Volunteers now ensure that both islands are “pelican-free areas” by being on watch from dawn to dusk and chasing off any landing pelicans for the duration of breeding season. My first 7-day shift on Malgas started with a 04:00 alarm and my last “luxurious” shower for the next week. I met my fellow intrepid islanders, Gita and Shanelle, at the SANParks pier where we offloaded all our gear and awaited our ocean chariot. With a strong south wind picking up, I wondered what the sea conditions looked like outside the protection of the lagoon. The size of our chariot was more of a small dinghy and did not appear to instil any confidence in the pair of Karoo rangers despite the reassurances of the skipper. After a 40-minute crossing through very choppy 3 m swell, we arrived drenched but exhilarated. I did manage, through the heavy spray, to spot a giant petrel whizzing past but the species could not be confirmed as my eyelids were fast being glued shut with sea salt and we kept disappearing behind a mountain of water. Some smart manoeuvring by the skipper landed us on the island, well, launched us onto the jetty. We quickly acquainted ourselves with the duty schedule, the fieldwork quirks and happily settled into the rhythm of island life, surrounded by thousands of our bustling feathered charges. It is clear when viewing old photos of the colony that the gannetry on this outpost has substantially shrunk over recent years. The overall gannet population has decreased by more than 50 % over the last 60 years, due to a calamitous blend of a south-eastward shift in prey distribution (resulting in a mismatch in the distributions of breeding localities and prey) and the competition with the South African purse-seine fishery for anchovy and sardine (Sherley et al. 2019).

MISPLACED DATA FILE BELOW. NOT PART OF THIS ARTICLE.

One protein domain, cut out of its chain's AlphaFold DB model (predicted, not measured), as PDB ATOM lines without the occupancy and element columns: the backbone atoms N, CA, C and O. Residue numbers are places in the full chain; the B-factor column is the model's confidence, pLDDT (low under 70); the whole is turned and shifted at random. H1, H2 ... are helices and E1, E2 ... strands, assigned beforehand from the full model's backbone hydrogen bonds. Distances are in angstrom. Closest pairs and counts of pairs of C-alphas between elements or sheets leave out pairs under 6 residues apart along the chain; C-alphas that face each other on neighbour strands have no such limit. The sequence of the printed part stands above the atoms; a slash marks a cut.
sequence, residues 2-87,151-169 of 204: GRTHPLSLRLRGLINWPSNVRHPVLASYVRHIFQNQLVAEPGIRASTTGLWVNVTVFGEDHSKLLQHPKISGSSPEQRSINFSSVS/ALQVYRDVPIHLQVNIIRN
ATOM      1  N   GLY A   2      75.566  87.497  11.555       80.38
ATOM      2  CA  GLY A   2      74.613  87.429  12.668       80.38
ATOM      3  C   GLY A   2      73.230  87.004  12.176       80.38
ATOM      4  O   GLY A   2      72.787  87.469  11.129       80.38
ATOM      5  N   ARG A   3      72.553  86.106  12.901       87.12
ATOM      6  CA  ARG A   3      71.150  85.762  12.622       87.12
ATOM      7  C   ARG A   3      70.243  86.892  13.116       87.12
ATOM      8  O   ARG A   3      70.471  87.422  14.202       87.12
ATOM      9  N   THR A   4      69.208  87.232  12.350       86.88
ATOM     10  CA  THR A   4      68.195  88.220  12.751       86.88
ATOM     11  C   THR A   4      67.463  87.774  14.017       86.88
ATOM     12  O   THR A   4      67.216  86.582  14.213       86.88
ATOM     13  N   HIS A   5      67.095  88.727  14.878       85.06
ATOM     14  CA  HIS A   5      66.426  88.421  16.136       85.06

Watching the colony is mesmerising, individuals blurring into one body of perpetual motion as they arrive from and depart on fishing expeditions. Their holding pattern, dependant on wind direction, seems endless, especially when birds botch their landing on the first flypast. Flying back out to sea to gain some height, many more attempts are undertaken as returning fishers search for their families. Some unfortunate individuals occasionally drop down in the wrong spot and are met with a nasty snap that sends them hurtling through the colony to safety on the edge. For an uninterrupted take-off, the gannets waddle out of the colony to the “runway” circling the nesting birds, complete a few warm-up flaps, check the wind direction and, after a few ungraceful false starts, take-off in a cloud of dust. While ungainly on land, they are impressive on the hunt which can take place up to 450 km away from their colony. A distance they can cover in one day (Mullers & Navarro 2010). Plummeting from a height of up to 30 m, they hit the water at approximately 100 km/hour, with little to no deceleration. Using their momentum, along with their wings and feet, they can propel themselves a further 20 m underwater in pursuit of prey (Ropert-Coudert et al. 2004). The remarkable hunting technique of the Cape gannet requires fine-tuned physical adaptations to survive. Hitting the ocean surface headfirst, and at such high speeds, would shoot unpleasant jets of saltwater up nostrils and could very easily kill a lesser mortal. Therefore, gannets breathe through thin slits, positioned where the upper jaw meets the rest of the skull, which are closed by a flap of hard tissue when the bird executes their missile-like dives (Guy 2016). Neck length and muscle arrangement further safeguard against buckling on impact (Chang et al. 2016). The bodies of these birds are additionally protected by “airbags”, extensions of their respiratory system cushioning them from the impact of this plunge-diving behaviour, to prevent sore muscles and broken necks (Guy 2016). An extraordinary animal! The sea conditions worsened throughout that first day, making for a wild and stormy night.